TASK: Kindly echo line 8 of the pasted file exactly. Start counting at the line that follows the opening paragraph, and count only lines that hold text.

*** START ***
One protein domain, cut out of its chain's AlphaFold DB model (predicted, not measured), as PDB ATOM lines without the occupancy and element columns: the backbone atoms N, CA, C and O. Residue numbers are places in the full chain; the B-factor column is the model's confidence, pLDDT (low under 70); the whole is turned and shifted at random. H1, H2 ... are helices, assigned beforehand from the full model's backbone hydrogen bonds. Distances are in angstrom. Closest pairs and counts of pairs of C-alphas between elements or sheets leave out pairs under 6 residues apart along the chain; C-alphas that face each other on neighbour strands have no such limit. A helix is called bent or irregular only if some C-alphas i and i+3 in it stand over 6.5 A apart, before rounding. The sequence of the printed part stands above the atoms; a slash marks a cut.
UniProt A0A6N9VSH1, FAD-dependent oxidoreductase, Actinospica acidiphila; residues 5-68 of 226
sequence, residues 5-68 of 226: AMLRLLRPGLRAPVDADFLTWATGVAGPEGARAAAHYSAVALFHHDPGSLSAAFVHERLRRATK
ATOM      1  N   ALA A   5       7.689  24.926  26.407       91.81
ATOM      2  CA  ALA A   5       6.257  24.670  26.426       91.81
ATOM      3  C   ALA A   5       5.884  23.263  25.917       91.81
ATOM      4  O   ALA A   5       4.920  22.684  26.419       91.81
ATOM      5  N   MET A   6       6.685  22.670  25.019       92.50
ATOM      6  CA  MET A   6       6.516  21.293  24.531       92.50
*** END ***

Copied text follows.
ATOM      6  CA  MET A   6       6.516  21.293  24.531       92.50